Science & Enterprise subscription

Follow us on Twitter

  • A company designing treatments to restore the protective coating on nerve cells damaged by multiple sclerosis is co… https://t.co/wazhT6ZlRp
    about 13 hours ago
  • New post on Science and Enterprise: Genentech, Biotech Partner on Multiple Sclerosis https://t.co/0LVsKWN522 #Science #Business
    about 13 hours ago
  • New contributed post on Science and Enterprise: https://t.co/zBXBbIkYfN Careers Where Banter And Fun Come Into Their Own
    about 18 hours ago
  • A mobile and computer app that alerts older citizens about a class of drugs associated with Alzheimer's disease wil… https://t.co/ayTyKvff5T
    about 1 day ago
  • New post on Science and Enterprise: Trial to Test App Alerting for Dementia-Linked Drugs https://t.co/N6RksAetEY #Science #Business
    about 1 day ago

Please share Science & Enterprise

Infographic — Robotics and Your Job

Robotics and jobs graphic

(World Economic Forum, Statista)

29 September 2018. Robotics is one of the hottest research and business opportunities, one we’ve followed on Science & Enterprise since we began, with some of our more recent stories on the subject listed below. When artificial intelligence is added in, however, robotics becomes an even more powerful technology, which can be viewed both as an opportunity and a threat. Our friends at Statista offer data from a report earlier this month by the World Economic Forum showing the kinds of work functions most susceptible to robotic replacement between now and 2022, this weekend’s infographic.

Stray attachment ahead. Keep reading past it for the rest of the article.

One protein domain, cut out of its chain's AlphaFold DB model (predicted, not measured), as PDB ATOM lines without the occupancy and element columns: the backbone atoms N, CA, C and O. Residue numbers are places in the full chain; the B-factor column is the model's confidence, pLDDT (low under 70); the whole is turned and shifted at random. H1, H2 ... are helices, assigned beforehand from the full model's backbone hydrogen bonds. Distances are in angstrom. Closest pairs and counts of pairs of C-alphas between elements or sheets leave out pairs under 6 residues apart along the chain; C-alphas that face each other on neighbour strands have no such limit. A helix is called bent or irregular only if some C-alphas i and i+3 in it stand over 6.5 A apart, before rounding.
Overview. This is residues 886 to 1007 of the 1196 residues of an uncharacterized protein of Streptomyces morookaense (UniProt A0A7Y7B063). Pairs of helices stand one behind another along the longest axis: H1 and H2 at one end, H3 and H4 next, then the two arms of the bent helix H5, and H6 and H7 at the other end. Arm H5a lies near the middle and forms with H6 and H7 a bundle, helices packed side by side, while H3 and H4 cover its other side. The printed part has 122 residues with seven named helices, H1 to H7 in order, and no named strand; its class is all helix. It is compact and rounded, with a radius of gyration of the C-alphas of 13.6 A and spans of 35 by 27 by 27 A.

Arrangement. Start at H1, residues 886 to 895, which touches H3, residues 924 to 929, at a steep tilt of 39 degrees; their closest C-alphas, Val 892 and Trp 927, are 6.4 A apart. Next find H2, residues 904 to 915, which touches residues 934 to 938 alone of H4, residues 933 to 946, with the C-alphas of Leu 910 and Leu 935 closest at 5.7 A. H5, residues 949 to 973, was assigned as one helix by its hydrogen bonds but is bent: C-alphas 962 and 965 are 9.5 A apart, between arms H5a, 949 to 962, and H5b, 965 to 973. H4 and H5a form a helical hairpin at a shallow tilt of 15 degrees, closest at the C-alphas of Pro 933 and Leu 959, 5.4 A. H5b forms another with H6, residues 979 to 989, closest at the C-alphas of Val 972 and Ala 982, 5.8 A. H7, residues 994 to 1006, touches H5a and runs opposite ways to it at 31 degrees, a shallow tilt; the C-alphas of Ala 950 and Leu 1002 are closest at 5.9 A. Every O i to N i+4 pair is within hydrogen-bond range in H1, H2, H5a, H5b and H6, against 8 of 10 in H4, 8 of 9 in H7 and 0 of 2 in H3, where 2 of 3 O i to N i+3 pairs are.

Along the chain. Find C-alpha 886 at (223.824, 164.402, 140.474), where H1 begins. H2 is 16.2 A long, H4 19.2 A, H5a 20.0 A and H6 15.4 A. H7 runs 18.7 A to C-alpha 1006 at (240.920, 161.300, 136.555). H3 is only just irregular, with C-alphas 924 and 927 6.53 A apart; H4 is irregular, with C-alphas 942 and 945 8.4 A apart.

The study indicates 75 million jobs could be eliminated because of robotics between now and 2022, particularly in customer management, accounting, postal services, and assembly plants, while robotics creates another 58 million jobs during that time. If your work involves finding, receiving, and processing information, robotics is already making deep inroads into those jobs, with the prospect of even more robots taking human jobs. But even if your work is in administration, management, coordination, and advising, and where current robotic incursions are lower, growth rates for robotics are among the highest.

More from Science & Enterprise:

*     *     *

Comments are closed.